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Here's the logic. Let's start by comparing the 10-year TIPS to the 10-year Treasury bond.
Same creditor—Uncle Sam. The difference in yield between these two securities is roughly 2 percent; the 10-year Treasury has a yield of about 2.7 percent and the TIPS bond has a yield of 0.65 percent, hence a difference in yield of about 2 percent. (This relationship fluctuates.)
What these prices are telling us is that the market believes that inflation will be about 2 percent a year over the next 10 years, so the 10-year Treasury is yielding roughly 2 percent higher than the comparable TIPS whose value is adjusted for inflation.
How about you?
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Do you believe that inflation will be higher than 2 percent over the next 10 years? I sure do, and if you agree, logic dictates that you should own the TIPS rather than the nominal.
Once you own the TIPS, there are three possible scenarios:
• First, rates go up and inflation goes up. In this scenario, TIPS will outperform nominal Treasury bonds since if rates go up, inflation is likely to go up and Uncle Sam will add principal to the TIPS to adjust for the inflation. In fact, if there is a spike in inflation, we could be looking at a double digit gain in the value of the TIPS. TIPS wins.
• Second, interest rates go up and inflation goes down. In that case, Treasury securities win, but how likely is that?
• Third, rates stay relatively low while inflation goes up. This is the Fed's preferred scenario and if it comes true, TIPS will outperform Treasurys.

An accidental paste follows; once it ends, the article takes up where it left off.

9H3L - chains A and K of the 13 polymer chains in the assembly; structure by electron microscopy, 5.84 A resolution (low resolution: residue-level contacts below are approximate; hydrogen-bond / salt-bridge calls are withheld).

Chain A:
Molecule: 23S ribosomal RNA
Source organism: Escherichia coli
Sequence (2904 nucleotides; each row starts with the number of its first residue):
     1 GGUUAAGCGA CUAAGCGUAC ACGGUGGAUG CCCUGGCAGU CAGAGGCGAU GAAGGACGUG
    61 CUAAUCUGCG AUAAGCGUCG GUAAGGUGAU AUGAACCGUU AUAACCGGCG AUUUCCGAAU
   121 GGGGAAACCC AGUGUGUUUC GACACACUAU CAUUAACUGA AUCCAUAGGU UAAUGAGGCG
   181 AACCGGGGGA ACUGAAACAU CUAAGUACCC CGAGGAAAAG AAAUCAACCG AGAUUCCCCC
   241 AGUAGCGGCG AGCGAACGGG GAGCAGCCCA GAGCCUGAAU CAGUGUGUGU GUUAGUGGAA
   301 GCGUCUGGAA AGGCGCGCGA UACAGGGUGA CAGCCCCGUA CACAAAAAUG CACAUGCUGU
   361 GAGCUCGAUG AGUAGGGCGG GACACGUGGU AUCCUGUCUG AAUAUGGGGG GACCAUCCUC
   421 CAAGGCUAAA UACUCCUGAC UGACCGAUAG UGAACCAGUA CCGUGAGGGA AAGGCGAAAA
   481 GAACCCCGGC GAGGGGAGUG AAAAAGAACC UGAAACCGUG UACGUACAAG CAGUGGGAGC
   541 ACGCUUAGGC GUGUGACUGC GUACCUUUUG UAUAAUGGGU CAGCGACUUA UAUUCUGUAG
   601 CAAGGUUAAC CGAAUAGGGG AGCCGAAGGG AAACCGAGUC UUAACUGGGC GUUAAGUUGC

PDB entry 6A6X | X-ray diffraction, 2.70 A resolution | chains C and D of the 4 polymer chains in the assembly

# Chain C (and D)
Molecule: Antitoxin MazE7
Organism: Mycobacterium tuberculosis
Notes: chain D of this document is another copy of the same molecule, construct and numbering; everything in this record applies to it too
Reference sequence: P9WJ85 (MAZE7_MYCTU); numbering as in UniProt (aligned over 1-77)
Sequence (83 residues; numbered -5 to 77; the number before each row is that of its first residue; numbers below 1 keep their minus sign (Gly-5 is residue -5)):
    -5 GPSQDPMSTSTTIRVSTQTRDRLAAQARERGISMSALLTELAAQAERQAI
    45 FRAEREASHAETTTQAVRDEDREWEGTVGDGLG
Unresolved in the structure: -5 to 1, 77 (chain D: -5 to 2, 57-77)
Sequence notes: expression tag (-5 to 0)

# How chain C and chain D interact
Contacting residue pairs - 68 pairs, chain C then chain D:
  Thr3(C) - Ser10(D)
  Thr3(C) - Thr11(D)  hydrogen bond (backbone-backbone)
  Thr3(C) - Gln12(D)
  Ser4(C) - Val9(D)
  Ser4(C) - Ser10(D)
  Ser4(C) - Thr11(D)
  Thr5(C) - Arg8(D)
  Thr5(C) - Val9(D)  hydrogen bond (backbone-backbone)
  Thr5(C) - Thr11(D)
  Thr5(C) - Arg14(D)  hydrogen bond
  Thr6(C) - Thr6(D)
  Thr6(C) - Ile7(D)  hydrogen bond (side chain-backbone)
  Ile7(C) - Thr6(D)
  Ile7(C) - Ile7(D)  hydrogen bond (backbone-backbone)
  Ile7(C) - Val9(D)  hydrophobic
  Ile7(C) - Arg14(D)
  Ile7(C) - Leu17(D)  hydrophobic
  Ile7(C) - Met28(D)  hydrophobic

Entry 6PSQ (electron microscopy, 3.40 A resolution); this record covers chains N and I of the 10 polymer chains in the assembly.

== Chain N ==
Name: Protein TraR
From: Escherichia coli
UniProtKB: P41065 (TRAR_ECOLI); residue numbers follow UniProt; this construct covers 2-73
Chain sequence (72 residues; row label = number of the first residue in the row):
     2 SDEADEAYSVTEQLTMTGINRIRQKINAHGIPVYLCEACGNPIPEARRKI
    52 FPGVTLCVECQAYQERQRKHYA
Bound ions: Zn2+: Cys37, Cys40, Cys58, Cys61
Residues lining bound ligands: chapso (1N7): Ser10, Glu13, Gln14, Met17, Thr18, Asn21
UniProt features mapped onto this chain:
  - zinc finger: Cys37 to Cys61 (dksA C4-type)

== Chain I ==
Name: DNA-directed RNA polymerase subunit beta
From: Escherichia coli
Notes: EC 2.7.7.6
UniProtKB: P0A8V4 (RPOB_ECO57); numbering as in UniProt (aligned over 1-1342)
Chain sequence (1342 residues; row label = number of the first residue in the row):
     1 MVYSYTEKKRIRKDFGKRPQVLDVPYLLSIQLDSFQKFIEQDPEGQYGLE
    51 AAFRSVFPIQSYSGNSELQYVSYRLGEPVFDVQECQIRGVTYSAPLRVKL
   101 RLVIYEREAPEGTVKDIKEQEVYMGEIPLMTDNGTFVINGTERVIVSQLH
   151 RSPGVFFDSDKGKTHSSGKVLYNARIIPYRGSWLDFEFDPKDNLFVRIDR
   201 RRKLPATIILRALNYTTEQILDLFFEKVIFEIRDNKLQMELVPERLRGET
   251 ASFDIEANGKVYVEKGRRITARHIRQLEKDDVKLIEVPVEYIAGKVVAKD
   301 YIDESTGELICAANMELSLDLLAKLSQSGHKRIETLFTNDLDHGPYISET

Stock and bond markets have been volatile in recent times. Investors are confused and worried.
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They don't have to look far for relief. It isn't often that we can find an investment with secure principal protection and a hefty upside potential, but TIPS today meet that standard.
The U.S. government will guarantee repayment so there's no downside risk, and if interest rates go up sooner rather than later, as many expect they will, this safe investment could produce a whopping return.
Yet most investment pros are telling you to stay away!
Instead, investors should have a look at their portfolios and for the fixed income portion, stay away from long-term bonds which will decline in value as interest rates rise, and consider TIPS which will dampen portfolio volatility and just might deliver a hefty bonus if interest rates and inflation spike.
—Peter J. Tanous is president of Lepercq Lynx Investment Advisory in Washington and author of numerous finance books, including Debt, Deficits and the Demise of the American Economy, with CNBC's Jeff Cox.